We have changed through earning our LL.Ms.
I have every faith, my dear Class of 2012, that our paths will cross and re-cross time and again after leaving this sports arena. When we meet, we may not be quite who we think we're going to be, but if the time spent at B.U. Law is any indication, this inevitable difference will be awesome. Embrace these developments. After all, change and taxes — and American law, and intellectual property, and international business, and banking — are conclusively part of our lives.
Before coming to BU Law, Jarrod Schaeffer graduated magna cum laude from Cornell and interned with Senator Charles Schumer in his home state of New York. As a 1L, he received a book award in Constitutional Law and was selected as an editor of the Law Review. He has served as a research assistant to Professor Kristin Collins, an officer of Outlaw (BU Law's student group for gay, lesbian, bisexual, transgender and allied students), and a national Co-Chair for the Law Democrats of America. Last fall, his Note, entitled "The Incorporation of Democracy: Justice Kennedy's Theory of Political Participation in Citizens United," was published by the BU Law Review. This spring, he interned at the U.S. Securities and Exchange Commission and represented BU Law on the team that won the National Sutherland Cup Moot Court Competition in Washington, D.C. After graduation, Jarrod will clerk for the Honorable Barbara Jones on the U.S. District Court for the Southern District of New York. He will then join the litigation practice of Ropes & Gray in San Francisco.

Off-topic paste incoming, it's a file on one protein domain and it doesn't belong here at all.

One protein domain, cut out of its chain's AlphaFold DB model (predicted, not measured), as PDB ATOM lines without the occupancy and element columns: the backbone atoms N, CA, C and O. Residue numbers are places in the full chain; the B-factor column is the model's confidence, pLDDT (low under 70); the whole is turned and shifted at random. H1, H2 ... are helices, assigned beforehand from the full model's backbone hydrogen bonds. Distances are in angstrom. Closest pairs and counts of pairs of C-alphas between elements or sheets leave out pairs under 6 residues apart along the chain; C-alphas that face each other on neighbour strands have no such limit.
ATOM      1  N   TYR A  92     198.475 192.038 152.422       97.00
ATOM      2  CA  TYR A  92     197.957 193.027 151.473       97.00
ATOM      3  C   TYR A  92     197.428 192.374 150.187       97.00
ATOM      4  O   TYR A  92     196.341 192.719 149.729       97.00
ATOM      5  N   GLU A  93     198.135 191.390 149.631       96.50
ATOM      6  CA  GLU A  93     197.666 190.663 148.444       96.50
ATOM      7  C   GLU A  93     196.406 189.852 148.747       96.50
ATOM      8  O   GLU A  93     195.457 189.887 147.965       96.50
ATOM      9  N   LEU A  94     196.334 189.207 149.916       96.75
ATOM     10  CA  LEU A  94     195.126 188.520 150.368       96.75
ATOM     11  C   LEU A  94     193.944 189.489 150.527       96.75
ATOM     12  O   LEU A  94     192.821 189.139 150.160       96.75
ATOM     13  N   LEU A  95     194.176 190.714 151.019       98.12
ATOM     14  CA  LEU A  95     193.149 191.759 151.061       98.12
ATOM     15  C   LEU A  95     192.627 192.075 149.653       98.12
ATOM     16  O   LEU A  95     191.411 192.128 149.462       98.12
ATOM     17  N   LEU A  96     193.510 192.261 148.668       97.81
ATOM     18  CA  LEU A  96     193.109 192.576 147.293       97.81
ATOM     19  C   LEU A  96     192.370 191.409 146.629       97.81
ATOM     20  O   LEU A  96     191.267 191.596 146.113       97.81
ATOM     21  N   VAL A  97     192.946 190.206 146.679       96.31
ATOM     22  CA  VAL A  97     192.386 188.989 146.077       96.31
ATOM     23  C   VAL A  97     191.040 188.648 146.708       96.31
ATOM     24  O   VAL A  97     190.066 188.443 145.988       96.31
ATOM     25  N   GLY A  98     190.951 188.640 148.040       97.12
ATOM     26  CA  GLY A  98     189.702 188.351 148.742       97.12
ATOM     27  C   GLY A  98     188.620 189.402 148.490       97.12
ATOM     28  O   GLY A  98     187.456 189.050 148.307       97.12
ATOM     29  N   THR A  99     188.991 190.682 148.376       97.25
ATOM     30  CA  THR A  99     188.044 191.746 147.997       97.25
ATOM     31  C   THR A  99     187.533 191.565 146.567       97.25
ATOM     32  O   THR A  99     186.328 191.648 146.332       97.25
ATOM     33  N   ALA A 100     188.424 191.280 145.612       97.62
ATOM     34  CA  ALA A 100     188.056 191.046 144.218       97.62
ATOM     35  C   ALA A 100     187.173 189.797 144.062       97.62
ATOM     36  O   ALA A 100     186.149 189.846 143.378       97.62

Dean O'Rourke, Chief Justice Ireland, esteemed faculty and staff, proud families and my fellow law students. My fellow graduates. This has certainly been an interesting ride. And you know, it didn't turned out at all like I expected. Like most of you (or at least those of you honest enough to admit it) I came off the post-orientation high ready and raring to go. I had heard all the stories about law school; the grueling tests, the sadistic professors, the cutthroat crop of students. I came to that first day of class armed to the teeth with pencils, highlighters, notebooks, and – for the first and only time in my law school career – an actual outline of the cases for that day. I was ready. This was it.